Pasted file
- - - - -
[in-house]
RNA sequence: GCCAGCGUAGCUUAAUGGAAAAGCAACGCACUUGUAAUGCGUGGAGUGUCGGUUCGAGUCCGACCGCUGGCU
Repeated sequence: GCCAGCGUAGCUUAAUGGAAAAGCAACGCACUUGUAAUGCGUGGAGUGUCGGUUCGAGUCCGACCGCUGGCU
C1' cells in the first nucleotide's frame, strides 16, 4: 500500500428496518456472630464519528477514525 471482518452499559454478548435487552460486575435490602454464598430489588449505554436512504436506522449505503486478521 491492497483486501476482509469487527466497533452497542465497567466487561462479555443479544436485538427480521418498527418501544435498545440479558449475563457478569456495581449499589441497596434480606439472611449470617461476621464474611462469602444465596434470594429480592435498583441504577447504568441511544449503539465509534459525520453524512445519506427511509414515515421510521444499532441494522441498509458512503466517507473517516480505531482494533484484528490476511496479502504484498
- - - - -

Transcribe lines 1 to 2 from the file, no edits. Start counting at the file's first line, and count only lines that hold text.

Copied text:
[in-house]
RNA sequence: GCCAGCGUAGCUUAAUGGAAAAGCAACGCACUUGUAAUGCGUGGAGUGUCGGUUCGAGUCCGACCGCUGGCU